September 2017: Psychology and Aging
Maria Wirth, Derek M Isaacowitz, Ute Kunzmann
Prominent life span theories of emotion propose that older adults attend less to negative emotional information and report less negative emotional reactions to the same information than younger adults do. Although parallel age differences in affective information processing and age differences in emotional reactivity have been proposed, they have rarely been investigated within the same study. In this eye-tracking study, we tested age differences in visual attention and emotional reactivity, using standardized emotionally negative stimuli...
September 2017: Psychology and Aging
Deirdre A Robertson, David Weiss
Negative age-related stereotypes often entail the perception that older adults have a lower social status than middle-aged adults. We hypothesized that older adults are perceived to have lower social status because they are less likely to be seen in prestigious occupational positions. People tend to infer general assumptions about group characteristics from exemplars. According to this, presenting a stereotype-inconsistent exemplar (i.e., older person in a high-status position) should change perceptions of older adults' social status...
September 2017: Psychology and Aging
Emma L Anderson, Jon Heron, Yoav Ben-Shlomo, Diana Kuh, Rachel Cooper, Debbie A Lawlor, Abigail Fraser, Laura D Howe
Very few studies have assessed whether socioeconomic and psychosocial adversity during childhood are associated with objective measures of aging later in life. We assessed associations of socioeconomic position (SEP) and total psychosocial adversity during childhood, with objectively measured cognitive and physical capability in women during midlife. Adverse childhood experiences were retrospectively reported at mean ages 28-30 years in women from the Avon Longitudinal Study of Parents And Children (N = 2,221)...
September 2017: Psychology and Aging
Gizem Hülür, Jutta Heckhausen, Christiane A Hoppmann, Frank J Infurna, Gert G Wagner, Nilam Ram, Denis Gerstorf
It is well documented that well-being typically evinces precipitous decrements at the end of life. However, research has primarily taken a postdictive approach by knowing the outcome (date of death) and aligning, in retrospect, how well-being has changed for people with documented death events. In the present study, we made use of a predictive approach by examining whether and how levels of and changes in life satisfaction prospectively predict mortality hazards and delineate the role of contributing factors, including health, perceived control, and social orientation...
September 2017: Psychology and Aging
Andrew R Bender, Moshe Naveh-Benjamin, Katheryn Amann, Naftali Raz
The associative deficit hypothesis (ADH) posits that age-related differences in recognition of associations are disproportionately larger than age differences in item recognition because of age-related difficulty in binding and retrieval of two or more pieces of information in a memory episode. This proposition rests on the observation of disproportionately greater age differences in memory for associations than in recognition of individual items. Although ADH has been supported in experiments with verbal and nonverbal stimuli, the effects of task or stimulus characteristics on its generalizability remain unclear...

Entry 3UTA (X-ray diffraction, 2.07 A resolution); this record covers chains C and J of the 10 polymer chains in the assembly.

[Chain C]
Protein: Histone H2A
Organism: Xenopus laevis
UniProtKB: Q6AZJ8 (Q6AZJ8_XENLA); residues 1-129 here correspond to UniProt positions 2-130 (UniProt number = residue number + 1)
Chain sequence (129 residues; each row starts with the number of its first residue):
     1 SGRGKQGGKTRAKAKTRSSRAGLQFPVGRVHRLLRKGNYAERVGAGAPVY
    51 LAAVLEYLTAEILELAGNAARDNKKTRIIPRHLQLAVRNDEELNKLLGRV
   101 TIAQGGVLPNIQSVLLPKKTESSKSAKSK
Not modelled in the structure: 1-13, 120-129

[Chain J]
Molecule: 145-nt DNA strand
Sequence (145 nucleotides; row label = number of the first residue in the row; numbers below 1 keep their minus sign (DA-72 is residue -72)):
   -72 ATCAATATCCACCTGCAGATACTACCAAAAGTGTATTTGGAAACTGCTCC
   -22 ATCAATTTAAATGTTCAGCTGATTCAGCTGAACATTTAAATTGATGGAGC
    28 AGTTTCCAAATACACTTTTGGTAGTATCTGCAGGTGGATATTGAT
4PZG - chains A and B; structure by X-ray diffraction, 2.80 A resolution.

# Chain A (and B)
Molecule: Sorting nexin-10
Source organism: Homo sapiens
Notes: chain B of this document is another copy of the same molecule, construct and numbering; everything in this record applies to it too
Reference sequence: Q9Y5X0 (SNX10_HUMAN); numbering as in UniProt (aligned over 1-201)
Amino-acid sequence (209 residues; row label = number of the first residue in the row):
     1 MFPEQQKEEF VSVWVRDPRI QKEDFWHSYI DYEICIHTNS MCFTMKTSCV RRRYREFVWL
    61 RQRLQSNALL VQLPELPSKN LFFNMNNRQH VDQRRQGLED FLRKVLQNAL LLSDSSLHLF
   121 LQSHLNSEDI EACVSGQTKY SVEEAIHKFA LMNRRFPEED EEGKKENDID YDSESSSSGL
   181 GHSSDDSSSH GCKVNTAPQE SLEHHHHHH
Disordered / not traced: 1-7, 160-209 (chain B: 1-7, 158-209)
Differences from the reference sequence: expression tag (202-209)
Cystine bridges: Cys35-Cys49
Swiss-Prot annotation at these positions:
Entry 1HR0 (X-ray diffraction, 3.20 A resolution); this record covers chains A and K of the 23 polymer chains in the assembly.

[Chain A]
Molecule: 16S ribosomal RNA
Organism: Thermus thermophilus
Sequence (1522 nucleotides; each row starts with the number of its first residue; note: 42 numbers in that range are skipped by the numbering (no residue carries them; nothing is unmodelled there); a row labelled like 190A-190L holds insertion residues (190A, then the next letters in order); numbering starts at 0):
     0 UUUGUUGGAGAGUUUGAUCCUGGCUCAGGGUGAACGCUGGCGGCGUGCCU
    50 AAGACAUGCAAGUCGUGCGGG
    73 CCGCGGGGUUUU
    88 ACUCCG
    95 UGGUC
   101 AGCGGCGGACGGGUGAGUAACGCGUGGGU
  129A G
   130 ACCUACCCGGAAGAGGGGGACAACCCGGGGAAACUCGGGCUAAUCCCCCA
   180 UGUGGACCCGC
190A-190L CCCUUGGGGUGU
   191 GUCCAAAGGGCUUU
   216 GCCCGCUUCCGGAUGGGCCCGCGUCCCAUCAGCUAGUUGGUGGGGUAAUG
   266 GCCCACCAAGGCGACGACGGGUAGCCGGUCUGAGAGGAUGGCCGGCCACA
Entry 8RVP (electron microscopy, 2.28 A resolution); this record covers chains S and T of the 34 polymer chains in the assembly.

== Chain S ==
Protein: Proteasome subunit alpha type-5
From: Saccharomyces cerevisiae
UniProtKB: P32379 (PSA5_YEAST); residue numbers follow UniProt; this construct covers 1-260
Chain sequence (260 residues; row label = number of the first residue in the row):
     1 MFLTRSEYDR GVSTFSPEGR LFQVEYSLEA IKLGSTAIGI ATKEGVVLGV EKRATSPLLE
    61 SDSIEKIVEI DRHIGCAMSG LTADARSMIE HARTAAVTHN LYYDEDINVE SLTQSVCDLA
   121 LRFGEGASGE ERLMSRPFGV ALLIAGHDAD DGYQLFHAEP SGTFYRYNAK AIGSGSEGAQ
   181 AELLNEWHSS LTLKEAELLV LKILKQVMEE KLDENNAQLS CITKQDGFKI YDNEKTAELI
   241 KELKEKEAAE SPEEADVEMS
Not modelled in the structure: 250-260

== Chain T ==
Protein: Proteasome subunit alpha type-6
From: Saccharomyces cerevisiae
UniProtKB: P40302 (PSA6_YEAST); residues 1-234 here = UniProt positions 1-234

August 2017: Psychology and Aging
Stephen P Badham, Adam N Sanborn, Elizabeth A Maylor
Memory research has long been one of the key areas of investigation for cognitive aging researchers but only in the last decade or so has categorization been used to understand age differences in cognition. Categorization tasks focus more heavily on the grouping and organization of items in memory, and often on the process of learning relationships through trial and error. Categorization studies allow researchers to more accurately characterize age differences in cognition: whether older adults show declines in the way in which they represent categories with simple rules or declines in representing categories by similarity to past examples...
August 2017: Psychology and Aging
Allison A Steen-Baker, Shukhan Ng, Brennan R Payne, Carolyn J Anderson, Kara D Federmeier, Elizabeth A L Stine-Morrow
The facilitation of word processing by sentence context reflects the interaction between the build-up of message-level semantics and lexical processing. Yet, little is known about how this effect varies through adulthood as a function of reading skill. In this study, Participants 18-64 years old with a range of literacy competence read simple sentences as their eye movements were monitored. We manipulated the predictability of a sentence-final target word, operationalized as cloze probability. First fixation durations showed an interaction between age and literacy skill, decreasing with age among more skilled readers but increasing among less skilled readers...
August 2017: Psychology and Aging
Laura Ros, Jose M Latorre, Juan P Serrano, Jorge J Ricarte
The CaRFAX model (Williams et al., 2007) has been used to explain the causes of overgeneral autobiographical memory (OGM; the difficulty to retrieve specific autobiographical memories), a cognitive phenomenon generally related with different psychopathologies. This model proposes 3 different mechanisms to explain OGM: capture and rumination (CaR), functional avoidance (FA) and impaired executive functions (X). However, the complete CaRFAX model has not been tested in nonclinical populations. This study aims to assess the usefulness of the CaRFAX model to explain OGM in 2 healthy samples: a young sample and an older sample, to test for possible age-related differences in the underlying causes of OGM...
August 2017: Psychology and Aging
Cornelia Wieck, Ute Kunzmann
Previous research has suggested age deficits in unimodal emotion recognition tasks. In 2 studies with independent samples, we tested the idea that older adults' performance will be enhanced in multimodal emotion recognition tasks. In each study, participants were presented with newly developed film clips, each portraying a young or an old woman while she relived an emotional memory. As a first step, participants received the film clips in each of 3 unimodal conditions (facial, lexical, prosodic). As a second step, participants were presented with tasks that contained different combinations of these modalities...
August 2017: Psychology and Aging
Anne J Dutt, Hans-Werner Wahl
A mood-induction paradigm was implemented in a sample of 144 adults covering midlife and old age (40-80 years) to investigate associations between mood and subjective age. Sad or neutral mood was induced by texts and music pieces. Subjective age was operationalized as felt age relative to chronological age. Participants receiving the sad-mood induction reported changes toward older felt ages from pre- to postinduction. Participants receiving the neutral-mood induction reported comparable levels of subjective age at pre- and postinduction...
August 2017: Psychology and Aging